This tattoo costs her jobs, but it's not discrimination
A TEENY tiny tattoo of an anchor has cost a woman her chance of winning work with two major international airlines, but under Australian workplace laws, it does not count as discrimination.
The tattoo on the inside of the Gold Coast woman's ankle is about the size of a 10 cent piece.
Chontelle McGoldrick told News.com.au that she applied to work for both Qantas and Emirates airlines this year, but was rejected because of the dainty ink.
"Both airlines said they wanted to offer me a position but they couldn't because of my tattoo," she said.
"They said some cultures and religions find them offensive, so I was told to come back when it's completely gone and there can't be any scarring or marks."
It is understood both Qantas and Emirates have policies about in-flight staff having visible tattoos, as do most airlines.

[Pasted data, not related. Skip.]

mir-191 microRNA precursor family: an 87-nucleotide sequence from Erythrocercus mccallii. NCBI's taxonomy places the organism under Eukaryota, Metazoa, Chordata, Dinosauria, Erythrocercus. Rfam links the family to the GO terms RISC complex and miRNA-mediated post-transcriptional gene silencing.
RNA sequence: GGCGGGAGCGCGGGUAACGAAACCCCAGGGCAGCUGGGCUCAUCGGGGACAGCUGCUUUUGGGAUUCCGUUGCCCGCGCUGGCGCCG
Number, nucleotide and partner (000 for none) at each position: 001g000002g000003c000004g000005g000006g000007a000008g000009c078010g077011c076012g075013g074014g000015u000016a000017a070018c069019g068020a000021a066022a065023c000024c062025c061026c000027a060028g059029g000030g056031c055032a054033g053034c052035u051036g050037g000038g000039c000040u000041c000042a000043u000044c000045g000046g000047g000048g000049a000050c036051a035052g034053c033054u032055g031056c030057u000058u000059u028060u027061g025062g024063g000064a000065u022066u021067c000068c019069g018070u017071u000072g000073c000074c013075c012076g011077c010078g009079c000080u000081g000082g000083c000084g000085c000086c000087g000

This tiny tattoo cost a woman her job https://t.co/sYoin2tpQi— news.com.au (@newscomauHQ) July 26, 2016
The policies, however, do not amount to discrimination. New workers are expected to be told about the rules regarding tattoos or piercings.
The Fair Work Commission found in 2014 it had no power to rule on disputes between staff and employers over tattoos.
The Australian Human Rights Commission explains employers are able to set rules about the appearance of staff, as long they it's reasonable and not on the grounds of race, sex or gender identity.
It gave the following examples:
An employer had a policy to refuse to hire any workers with visible tattoos, even for roles that involved no customer contact.
A Maori job applicant who had a tattoo for reasons connected to his ethnic origin was not hired because of his tattoo. This could be racial discrimination.